Initial homeless count shows drop in street homelessness; overall homelessness increasing

April 9, 2010 | Uncategorized

Early results from the City of Vancouver’s homeless count on March 23, 2010 show the number of people sleeping on the street has dropped substantially due to the opening of new shelters and interim housing measures, but the number of people who are homeless has increased since 2008.

“The preliminary numbers from the homeless count show that although the City’s support for temporary shelters is helping to get people off the street, there is still a lot of work to be done to create housing,” said Mayor Gregor Robertson. “The shelters are working but we urgently need new housing, both interim and permanent, to seriously reduce the number of people who are on the street.”

The following are the preliminary results of the 2010 homeless count in comparison to the data from the 2008 count.

 
 2008
% of total
 2010
% of total
 % Change 2008-2010

Sheltered homeless
 765
49%
1334
76%
+74%

Street homeless
 811
51%
 428
24%
-47%

Total
1576
100%
1762
100%
12%

 

 

Since 2008, the City has worked closely with the provincial government to open emergency shelters using City supplied land and facilities. There are currently seven shelters operating in the city and the Province has funded the operating costs for those facilities.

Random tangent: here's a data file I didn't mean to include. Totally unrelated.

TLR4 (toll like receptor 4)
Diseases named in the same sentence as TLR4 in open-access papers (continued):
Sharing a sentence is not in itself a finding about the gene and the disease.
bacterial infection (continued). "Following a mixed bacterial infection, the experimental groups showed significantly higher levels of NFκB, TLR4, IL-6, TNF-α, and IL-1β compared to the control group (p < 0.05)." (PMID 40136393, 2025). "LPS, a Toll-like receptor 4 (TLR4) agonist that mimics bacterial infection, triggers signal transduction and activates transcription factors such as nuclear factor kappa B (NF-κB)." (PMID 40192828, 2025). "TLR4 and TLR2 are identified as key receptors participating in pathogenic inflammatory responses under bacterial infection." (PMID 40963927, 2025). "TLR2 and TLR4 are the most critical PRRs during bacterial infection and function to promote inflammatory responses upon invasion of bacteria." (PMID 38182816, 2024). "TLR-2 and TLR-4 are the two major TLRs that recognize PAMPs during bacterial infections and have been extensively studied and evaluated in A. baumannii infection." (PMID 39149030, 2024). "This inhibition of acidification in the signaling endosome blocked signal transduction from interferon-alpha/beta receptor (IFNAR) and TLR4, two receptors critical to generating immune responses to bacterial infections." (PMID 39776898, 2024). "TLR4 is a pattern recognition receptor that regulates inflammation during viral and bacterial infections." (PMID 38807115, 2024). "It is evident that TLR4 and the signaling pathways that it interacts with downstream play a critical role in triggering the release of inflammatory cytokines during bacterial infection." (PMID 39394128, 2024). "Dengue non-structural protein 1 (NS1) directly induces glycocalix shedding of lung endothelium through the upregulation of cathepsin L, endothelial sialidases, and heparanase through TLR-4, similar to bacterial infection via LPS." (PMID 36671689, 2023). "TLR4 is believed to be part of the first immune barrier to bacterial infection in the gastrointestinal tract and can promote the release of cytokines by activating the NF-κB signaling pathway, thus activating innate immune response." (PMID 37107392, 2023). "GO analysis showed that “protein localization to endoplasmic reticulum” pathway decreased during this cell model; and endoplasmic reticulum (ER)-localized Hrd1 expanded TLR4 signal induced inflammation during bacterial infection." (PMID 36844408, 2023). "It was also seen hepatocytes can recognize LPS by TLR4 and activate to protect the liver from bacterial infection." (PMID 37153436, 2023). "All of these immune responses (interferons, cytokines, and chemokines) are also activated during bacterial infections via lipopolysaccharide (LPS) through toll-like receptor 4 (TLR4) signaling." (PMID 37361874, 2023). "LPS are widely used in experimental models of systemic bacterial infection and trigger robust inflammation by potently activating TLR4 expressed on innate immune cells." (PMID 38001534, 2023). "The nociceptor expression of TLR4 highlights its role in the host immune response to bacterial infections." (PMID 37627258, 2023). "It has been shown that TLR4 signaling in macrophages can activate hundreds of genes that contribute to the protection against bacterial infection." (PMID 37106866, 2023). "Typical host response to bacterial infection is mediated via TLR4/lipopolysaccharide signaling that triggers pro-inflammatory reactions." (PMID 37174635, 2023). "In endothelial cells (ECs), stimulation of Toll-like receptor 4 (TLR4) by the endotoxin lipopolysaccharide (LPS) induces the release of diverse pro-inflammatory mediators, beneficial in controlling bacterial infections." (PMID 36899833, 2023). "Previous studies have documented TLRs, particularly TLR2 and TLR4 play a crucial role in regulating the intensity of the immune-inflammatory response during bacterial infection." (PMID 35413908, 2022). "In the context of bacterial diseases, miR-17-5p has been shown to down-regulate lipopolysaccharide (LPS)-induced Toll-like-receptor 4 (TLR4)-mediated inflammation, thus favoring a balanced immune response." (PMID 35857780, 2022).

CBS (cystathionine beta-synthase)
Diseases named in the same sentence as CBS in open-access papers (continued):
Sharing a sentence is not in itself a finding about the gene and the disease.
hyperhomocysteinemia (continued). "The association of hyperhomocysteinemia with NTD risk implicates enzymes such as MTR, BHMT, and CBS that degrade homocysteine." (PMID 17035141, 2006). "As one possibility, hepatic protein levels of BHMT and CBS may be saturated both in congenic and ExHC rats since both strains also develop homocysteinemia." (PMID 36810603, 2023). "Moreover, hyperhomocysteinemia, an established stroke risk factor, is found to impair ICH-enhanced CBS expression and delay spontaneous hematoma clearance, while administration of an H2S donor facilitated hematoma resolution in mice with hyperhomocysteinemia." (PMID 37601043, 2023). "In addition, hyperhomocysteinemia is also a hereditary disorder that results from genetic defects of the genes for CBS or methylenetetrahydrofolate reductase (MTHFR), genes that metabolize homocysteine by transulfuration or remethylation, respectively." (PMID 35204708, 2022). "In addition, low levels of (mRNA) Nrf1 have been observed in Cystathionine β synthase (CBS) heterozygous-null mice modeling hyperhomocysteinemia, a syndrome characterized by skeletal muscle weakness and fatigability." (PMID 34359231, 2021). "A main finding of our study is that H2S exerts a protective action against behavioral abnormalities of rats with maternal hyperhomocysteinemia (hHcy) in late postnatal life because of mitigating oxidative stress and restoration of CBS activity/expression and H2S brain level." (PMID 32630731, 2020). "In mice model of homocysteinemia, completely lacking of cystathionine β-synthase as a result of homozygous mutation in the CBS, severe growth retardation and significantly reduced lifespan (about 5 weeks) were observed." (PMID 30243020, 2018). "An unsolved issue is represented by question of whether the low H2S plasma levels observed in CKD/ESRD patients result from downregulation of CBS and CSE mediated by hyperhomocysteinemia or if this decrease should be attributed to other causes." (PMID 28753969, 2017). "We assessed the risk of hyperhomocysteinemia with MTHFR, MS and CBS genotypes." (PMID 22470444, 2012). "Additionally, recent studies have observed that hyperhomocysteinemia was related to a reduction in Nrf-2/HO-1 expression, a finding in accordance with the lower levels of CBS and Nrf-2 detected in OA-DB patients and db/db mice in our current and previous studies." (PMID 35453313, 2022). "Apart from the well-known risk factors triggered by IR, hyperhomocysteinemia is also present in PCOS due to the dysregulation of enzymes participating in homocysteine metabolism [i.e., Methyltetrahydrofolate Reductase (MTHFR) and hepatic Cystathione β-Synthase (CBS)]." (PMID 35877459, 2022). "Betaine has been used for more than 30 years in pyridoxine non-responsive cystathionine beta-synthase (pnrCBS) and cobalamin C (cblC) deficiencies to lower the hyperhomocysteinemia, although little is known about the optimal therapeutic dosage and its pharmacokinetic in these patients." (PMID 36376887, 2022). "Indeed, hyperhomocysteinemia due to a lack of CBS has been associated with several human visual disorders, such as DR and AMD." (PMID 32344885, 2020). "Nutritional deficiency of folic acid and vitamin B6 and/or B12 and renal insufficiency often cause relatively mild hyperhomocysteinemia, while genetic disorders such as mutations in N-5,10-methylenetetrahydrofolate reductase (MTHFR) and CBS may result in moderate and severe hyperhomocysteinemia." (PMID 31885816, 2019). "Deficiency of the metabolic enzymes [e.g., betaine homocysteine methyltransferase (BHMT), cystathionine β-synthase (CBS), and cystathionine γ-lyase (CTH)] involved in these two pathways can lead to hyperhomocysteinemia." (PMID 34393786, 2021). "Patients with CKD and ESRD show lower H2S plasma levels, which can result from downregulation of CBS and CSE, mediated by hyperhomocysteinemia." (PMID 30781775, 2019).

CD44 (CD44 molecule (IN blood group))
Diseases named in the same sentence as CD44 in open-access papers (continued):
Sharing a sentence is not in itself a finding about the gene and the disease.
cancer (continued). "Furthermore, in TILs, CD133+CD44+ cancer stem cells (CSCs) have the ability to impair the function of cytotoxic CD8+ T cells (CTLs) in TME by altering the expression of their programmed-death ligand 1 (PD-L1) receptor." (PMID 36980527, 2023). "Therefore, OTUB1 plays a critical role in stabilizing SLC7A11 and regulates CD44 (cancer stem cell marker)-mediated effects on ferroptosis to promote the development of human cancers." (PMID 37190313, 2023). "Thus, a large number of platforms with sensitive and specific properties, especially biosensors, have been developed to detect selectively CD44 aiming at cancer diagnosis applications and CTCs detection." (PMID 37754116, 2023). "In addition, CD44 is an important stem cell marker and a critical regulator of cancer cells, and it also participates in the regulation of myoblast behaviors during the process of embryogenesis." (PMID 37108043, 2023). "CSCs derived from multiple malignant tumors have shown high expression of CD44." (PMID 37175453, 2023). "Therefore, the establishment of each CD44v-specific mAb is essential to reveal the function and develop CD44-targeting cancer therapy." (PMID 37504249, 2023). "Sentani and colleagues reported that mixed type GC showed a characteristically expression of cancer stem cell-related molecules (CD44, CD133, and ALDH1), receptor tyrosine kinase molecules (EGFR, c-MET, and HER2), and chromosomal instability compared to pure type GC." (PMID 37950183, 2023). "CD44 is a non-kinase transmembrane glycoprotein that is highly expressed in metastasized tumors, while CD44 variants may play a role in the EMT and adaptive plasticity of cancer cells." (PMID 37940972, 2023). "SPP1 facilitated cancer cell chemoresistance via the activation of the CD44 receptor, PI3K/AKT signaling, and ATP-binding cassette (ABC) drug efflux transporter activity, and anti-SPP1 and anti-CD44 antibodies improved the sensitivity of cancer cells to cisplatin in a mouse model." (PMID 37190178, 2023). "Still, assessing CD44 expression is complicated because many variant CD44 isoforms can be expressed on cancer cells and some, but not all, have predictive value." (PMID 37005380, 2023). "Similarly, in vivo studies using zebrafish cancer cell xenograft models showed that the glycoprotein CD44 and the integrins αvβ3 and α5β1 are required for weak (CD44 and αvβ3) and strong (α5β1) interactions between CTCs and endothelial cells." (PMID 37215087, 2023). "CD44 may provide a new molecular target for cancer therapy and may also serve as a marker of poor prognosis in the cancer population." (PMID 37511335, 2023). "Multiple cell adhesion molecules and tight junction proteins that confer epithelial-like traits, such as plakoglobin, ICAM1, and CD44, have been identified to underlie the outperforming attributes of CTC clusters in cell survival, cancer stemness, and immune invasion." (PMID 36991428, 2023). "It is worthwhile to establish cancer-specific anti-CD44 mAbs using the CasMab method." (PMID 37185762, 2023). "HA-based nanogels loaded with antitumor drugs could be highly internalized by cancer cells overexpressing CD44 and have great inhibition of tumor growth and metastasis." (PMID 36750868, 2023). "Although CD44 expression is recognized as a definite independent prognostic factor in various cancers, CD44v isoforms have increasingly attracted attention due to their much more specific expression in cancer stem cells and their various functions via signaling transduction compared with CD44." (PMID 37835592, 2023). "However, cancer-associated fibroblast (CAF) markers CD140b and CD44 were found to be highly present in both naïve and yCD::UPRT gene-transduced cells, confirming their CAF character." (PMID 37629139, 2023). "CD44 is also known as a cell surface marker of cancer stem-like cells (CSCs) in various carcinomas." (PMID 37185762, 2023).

Three of the shelters, known as Homeless Emergency Action Team or HEAT shelters, are open year-round. Four other shelters were opened this past winter as part of the 2010 Winter Strategy. The seven shelters house close to 500 people a night, and all seven are currently at capacity.

On April 30, 2010, provincial government operating funds for the seven shelters are expected to end, displacing about 500 persons.

“When the homeless have a safe place to sleep and nutritious food, we clearly see the stability and improvement in their lives,” Mayor Robertson said. “Some people have found jobs, others are accessing health and other services and for many, the future is much more promising.”

The opening of the shelters has been credited with a corresponding decrease in crime and street disorder, including aggressive panhandling in the downtown core. Shelter operators have also seen a decrease in crystal meth use as people do not need to stay awake all night when they are staying in a shelter. 

“Our partnership with the provincial government is very significant for the homeless in Vancouver,” the Mayor added. “The City will continue to look for ways to bring interim facilities and land to the table and we are hopeful our partners will explore creative solutions with us to benefit the community.”

 Photo credit: Jay Black